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Government Still in Shutdown; RBG Recovers from Surgery. Aired 3:30-4p ET

Aired December 25, 2018 - 15:30   ET

THIS IS A RUSH TRANSCRIPT. THIS COPY MAY NOT BE IN ITS FINAL FORM AND MAY BE UPDATED.


[15:30] (COMMERCIAL BREAK)

DANA BASH, CNN ANCHOR: Today, Christmas Day, President Trump suggested attempts at oversight by Democrats who will take control of the House in nine days could lead to what he called presidential harassment.

(BEGIN VIDEO CLIP)

PRESIDENT DONALD TRUMP, UNITED STATES: Well then it's probably presidential harassment and we know how to handle that. I think I handle that better than anybody. There's been no collusion. After two years, no collusion. There has been collusion but it's been by the Democrats.

(END VIDEO CLIP)

[15:35]

BASH: It's not the first time the president used that term when hammering Democrats, especially those critical of his administration, and it's not the first time he used it when talking about Special Counsel Robert Mueller's ongoing investigation. But so far, multiple people linked to the president have pleaded guilty to various charges.

With me now to discuss this is Elie Honig, former federal prosecutor and CNN Analyst. Presidential harassment, is that just his term for checks and balances?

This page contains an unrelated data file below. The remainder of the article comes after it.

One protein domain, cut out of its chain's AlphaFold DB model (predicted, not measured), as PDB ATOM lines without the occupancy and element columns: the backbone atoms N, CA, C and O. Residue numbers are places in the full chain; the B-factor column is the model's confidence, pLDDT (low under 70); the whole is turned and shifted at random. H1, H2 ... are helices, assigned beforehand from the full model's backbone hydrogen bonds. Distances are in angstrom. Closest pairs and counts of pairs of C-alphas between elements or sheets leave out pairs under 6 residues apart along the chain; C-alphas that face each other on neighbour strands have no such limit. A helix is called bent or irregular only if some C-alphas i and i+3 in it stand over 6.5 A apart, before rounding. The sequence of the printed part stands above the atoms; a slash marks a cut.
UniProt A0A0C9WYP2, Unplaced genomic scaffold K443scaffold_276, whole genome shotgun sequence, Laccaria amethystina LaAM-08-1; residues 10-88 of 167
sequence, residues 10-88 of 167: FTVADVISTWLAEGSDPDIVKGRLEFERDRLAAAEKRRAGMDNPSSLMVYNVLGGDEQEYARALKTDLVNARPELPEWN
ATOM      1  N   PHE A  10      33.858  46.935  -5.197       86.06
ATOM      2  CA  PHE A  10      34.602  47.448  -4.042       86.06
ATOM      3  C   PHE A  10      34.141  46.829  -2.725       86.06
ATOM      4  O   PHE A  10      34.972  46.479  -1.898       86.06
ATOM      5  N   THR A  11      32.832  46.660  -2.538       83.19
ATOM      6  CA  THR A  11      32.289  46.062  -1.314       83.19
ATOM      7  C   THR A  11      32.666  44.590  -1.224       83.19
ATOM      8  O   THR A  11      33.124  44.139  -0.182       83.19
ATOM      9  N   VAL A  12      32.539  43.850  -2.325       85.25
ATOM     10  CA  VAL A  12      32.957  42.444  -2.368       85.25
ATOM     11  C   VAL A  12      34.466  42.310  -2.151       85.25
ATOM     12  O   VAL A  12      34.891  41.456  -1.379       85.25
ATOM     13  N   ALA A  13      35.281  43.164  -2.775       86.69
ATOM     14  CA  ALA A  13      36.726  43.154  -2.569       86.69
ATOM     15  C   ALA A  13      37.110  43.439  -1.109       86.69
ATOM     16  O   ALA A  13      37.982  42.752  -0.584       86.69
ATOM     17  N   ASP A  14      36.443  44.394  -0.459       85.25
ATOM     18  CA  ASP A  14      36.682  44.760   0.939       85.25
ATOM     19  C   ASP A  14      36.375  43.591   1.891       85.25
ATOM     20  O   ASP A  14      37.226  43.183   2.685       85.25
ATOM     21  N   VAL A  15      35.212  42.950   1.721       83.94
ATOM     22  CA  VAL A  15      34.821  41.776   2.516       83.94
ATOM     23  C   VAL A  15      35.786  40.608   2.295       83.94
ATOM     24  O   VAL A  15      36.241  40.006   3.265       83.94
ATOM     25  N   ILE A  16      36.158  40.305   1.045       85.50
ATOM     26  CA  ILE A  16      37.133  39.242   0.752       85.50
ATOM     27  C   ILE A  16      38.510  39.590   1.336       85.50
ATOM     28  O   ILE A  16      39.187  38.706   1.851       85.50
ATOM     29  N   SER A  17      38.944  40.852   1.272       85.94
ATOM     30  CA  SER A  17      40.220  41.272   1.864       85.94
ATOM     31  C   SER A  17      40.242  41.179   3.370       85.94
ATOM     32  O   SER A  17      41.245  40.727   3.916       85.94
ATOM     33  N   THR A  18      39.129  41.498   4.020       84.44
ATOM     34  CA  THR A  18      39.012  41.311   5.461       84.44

ELIE HONIG, FORMER ASST. U.S. ATTORNEY, SOUTHERN DISTRICT OF NY: Well, I'll tell you this, Dana, I was a prosecutor for a long time, I've heard a lot of different cases and statutes. There is no such thing as presidential harassment on the law books.

I think what the president is trying to do, really, is create a narrative here. A narrative that casts himself as a victim, a victim of Robert Mueller, of the southern district of New York, of the FBI and he's now anticipating what's going to happen next week when the democrats take over the House of Representatives and I think he's correctly anticipating that he's going to see an onslaught of subpoenas and investigations.

But a little bit more even sophisticated than that, I think he's trying to advance this notion that he's above the law, and his lawyers have gotten onto this as well, that because he's the president of the United States, he can do whatever he wants, he cannot be subpoenaed, he cannot be indicted, he cannot even be investigated.

I think we're going to have a real legal showdown there.